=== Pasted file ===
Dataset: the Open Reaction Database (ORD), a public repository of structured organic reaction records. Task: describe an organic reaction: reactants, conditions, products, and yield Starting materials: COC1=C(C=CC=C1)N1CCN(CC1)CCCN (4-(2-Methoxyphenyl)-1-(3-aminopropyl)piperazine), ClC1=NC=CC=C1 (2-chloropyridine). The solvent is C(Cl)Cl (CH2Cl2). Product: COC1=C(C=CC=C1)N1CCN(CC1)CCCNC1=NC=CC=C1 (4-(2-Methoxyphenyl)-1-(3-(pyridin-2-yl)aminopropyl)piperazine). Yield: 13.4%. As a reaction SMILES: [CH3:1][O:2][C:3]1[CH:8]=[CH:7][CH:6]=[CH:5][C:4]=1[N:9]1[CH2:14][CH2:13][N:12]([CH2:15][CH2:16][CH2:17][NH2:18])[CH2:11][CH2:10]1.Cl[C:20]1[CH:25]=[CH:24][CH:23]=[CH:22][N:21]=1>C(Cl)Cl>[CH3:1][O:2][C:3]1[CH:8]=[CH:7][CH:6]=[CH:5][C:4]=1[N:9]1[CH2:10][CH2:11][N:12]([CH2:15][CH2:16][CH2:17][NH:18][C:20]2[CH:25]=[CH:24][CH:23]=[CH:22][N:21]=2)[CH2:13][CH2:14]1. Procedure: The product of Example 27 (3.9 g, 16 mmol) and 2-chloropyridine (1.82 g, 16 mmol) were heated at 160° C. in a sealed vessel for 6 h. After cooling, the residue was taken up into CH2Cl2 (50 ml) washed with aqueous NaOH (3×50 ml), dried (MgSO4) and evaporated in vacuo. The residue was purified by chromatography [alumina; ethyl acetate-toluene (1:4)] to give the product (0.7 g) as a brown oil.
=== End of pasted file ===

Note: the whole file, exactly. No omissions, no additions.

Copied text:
Dataset: the Open Reaction Database (ORD), a public repository of structured organic reaction records. Task: describe an organic reaction: reactants, conditions, products, and yield Starting materials: COC1=C(C=CC=C1)N1CCN(CC1)CCCN (4-(2-Methoxyphenyl)-1-(3-aminopropyl)piperazine), ClC1=NC=CC=C1 (2-chloropyridine). The solvent is C(Cl)Cl (CH2Cl2). Product: COC1=C(C=CC=C1)N1CCN(CC1)CCCNC1=NC=CC=C1 (4-(2-Methoxyphenyl)-1-(3-(pyridin-2-yl)aminopropyl)piperazine). Yield: 13.4%. As a reaction SMILES: [CH3:1][O:2][C:3]1[CH:8]=[CH:7][CH:6]=[CH:5][C:4]=1[N:9]1[CH2:14][CH2:13][N:12]([CH2:15][CH2:16][CH2:17][NH2:18])[CH2:11][CH2:10]1.Cl[C:20]1[CH:25]=[CH:24][CH:23]=[CH:22][N:21]=1>C(Cl)Cl>[CH3:1][O:2][C:3]1[CH:8]=[CH:7][CH:6]=[CH:5][C:4]=1[N:9]1[CH2:10][CH2:11][N:12]([CH2:15][CH2:16][CH2:17][NH:18][C:20]2[CH:25]=[CH:24][CH:23]=[CH:22][N:21]=2)[CH2:13][CH2:14]1. Procedure: The product of Example 27 (3.9 g, 16 mmol) and 2-chloropyridine (1.82 g, 16 mmol) were heated at 160° C. in a sealed vessel for 6 h. After cooling, the residue was taken up into CH2Cl2 (50 ml) washed with aqueous NaOH (3×50 ml), dried (MgSO4) and evaporated in vacuo. The residue was purified by chromatography [alumina; ethyl acetate-toluene (1:4)] to give the product (0.7 g) as a brown oil.